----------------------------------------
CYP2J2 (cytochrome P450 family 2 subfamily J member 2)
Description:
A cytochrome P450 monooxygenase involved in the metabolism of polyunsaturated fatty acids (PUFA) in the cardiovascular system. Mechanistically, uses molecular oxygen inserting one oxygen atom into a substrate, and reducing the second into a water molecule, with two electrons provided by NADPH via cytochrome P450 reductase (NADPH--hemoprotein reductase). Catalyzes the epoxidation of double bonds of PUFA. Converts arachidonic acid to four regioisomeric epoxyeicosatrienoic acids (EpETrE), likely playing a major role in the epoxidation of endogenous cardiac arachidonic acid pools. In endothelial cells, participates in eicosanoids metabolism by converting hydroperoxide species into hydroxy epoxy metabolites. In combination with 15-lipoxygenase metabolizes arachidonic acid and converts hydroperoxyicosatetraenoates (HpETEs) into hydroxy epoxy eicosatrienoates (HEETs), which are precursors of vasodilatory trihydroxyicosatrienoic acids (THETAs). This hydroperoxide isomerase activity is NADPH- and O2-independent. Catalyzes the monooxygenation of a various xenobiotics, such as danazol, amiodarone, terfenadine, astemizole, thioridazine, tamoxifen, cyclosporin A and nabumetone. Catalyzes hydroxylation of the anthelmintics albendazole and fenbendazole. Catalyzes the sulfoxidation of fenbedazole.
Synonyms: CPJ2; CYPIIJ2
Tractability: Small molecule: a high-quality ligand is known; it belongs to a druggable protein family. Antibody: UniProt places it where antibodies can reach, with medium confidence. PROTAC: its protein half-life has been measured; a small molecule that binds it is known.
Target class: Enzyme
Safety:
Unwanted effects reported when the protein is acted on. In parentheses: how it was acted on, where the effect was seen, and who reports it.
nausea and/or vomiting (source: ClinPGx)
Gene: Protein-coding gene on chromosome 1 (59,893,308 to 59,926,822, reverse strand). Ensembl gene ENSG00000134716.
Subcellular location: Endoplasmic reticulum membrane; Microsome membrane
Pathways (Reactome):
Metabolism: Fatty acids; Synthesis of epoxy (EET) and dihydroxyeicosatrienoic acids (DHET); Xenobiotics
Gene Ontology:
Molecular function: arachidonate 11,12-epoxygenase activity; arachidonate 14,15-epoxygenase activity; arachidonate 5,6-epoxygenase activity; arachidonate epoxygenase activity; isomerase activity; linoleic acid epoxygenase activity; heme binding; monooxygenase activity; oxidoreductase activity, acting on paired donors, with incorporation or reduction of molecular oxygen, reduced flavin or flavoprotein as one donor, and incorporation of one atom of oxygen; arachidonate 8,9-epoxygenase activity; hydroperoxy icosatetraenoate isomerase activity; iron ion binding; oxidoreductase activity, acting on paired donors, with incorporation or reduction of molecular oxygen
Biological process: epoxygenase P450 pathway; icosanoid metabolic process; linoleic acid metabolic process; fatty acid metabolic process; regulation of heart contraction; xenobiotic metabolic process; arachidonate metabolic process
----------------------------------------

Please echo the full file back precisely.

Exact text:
CYP2J2 (cytochrome P450 family 2 subfamily J member 2)
Description:
A cytochrome P450 monooxygenase involved in the metabolism of polyunsaturated fatty acids (PUFA) in the cardiovascular system. Mechanistically, uses molecular oxygen inserting one oxygen atom into a substrate, and reducing the second into a water molecule, with two electrons provided by NADPH via cytochrome P450 reductase (NADPH--hemoprotein reductase). Catalyzes the epoxidation of double bonds of PUFA. Converts arachidonic acid to four regioisomeric epoxyeicosatrienoic acids (EpETrE), likely playing a major role in the epoxidation of endogenous cardiac arachidonic acid pools. In endothelial cells, participates in eicosanoids metabolism by converting hydroperoxide species into hydroxy epoxy metabolites. In combination with 15-lipoxygenase metabolizes arachidonic acid and converts hydroperoxyicosatetraenoates (HpETEs) into hydroxy epoxy eicosatrienoates (HEETs), which are precursors of vasodilatory trihydroxyicosatrienoic acids (THETAs). This hydroperoxide isomerase activity is NADPH- and O2-independent. Catalyzes the monooxygenation of a various xenobiotics, such as danazol, amiodarone, terfenadine, astemizole, thioridazine, tamoxifen, cyclosporin A and nabumetone. Catalyzes hydroxylation of the anthelmintics albendazole and fenbendazole. Catalyzes the sulfoxidation of fenbedazole.
Synonyms: CPJ2; CYPIIJ2
Tractability: Small molecule: a high-quality ligand is known; it belongs to a druggable protein family. Antibody: UniProt places it where antibodies can reach, with medium confidence. PROTAC: its protein half-life has been measured; a small molecule that binds it is known.
Target class: Enzyme
Safety:
Unwanted effects reported when the protein is acted on. In parentheses: how it was acted on, where the effect was seen, and who reports it.
nausea and/or vomiting (source: ClinPGx)
Gene: Protein-coding gene on chromosome 1 (59,893,308 to 59,926,822, reverse strand). Ensembl gene ENSG00000134716.
Subcellular location: Endoplasmic reticulum membrane; Microsome membrane
Pathways (Reactome):
Metabolism: Fatty acids; Synthesis of epoxy (EET) and dihydroxyeicosatrienoic acids (DHET); Xenobiotics
Gene Ontology:
Molecular function: arachidonate 11,12-epoxygenase activity; arachidonate 14,15-epoxygenase activity; arachidonate 5,6-epoxygenase activity; arachidonate epoxygenase activity; isomerase activity; linoleic acid epoxygenase activity; heme binding; monooxygenase activity; oxidoreductase activity, acting on paired donors, with incorporation or reduction of molecular oxygen, reduced flavin or flavoprotein as one donor, and incorporation of one atom of oxygen; arachidonate 8,9-epoxygenase activity; hydroperoxy icosatetraenoate isomerase activity; iron ion binding; oxidoreductase activity, acting on paired donors, with incorporation or reduction of molecular oxygen
Biological process: epoxygenase P450 pathway; icosanoid metabolic process; linoleic acid metabolic process; fatty acid metabolic process; regulation of heart contraction; xenobiotic metabolic process; arachidonate metabolic process